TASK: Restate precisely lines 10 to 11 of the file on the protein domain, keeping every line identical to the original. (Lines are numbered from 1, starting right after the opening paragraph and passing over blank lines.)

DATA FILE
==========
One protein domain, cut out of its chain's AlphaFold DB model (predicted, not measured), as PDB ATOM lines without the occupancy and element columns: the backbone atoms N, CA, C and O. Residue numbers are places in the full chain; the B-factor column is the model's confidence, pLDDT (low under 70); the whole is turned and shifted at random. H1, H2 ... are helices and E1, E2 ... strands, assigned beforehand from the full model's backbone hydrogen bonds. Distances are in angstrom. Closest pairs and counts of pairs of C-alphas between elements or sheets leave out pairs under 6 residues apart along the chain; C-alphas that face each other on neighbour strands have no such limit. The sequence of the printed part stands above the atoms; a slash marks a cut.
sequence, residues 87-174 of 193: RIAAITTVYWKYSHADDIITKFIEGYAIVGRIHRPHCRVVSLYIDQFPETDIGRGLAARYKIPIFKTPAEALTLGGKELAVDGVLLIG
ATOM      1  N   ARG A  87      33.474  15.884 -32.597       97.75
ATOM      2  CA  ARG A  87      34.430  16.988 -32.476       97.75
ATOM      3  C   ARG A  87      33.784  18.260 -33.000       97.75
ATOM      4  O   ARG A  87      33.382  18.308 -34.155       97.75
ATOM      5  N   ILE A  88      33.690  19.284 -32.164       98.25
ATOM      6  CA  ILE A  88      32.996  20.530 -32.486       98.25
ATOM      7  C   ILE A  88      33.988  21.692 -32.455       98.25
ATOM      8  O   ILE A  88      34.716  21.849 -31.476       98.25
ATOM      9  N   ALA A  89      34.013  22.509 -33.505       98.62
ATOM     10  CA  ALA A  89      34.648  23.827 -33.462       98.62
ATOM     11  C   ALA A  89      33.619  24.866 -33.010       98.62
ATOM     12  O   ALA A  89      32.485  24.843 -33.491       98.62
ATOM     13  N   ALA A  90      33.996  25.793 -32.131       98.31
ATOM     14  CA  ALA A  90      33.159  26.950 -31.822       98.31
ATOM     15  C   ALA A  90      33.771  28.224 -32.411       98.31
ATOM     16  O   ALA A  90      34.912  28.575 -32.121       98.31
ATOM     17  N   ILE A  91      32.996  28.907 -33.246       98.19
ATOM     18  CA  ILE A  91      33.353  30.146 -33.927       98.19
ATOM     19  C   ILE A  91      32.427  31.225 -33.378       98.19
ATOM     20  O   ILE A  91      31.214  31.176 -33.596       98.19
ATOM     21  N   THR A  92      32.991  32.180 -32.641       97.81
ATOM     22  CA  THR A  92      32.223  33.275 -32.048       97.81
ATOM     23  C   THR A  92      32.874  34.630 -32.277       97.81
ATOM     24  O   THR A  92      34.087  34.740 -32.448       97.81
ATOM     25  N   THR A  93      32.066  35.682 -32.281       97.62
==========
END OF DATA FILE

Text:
ATOM      9  N   ALA A  89      34.013  22.509 -33.505       98.62
ATOM     10  CA  ALA A  89      34.648  23.827 -33.462       98.62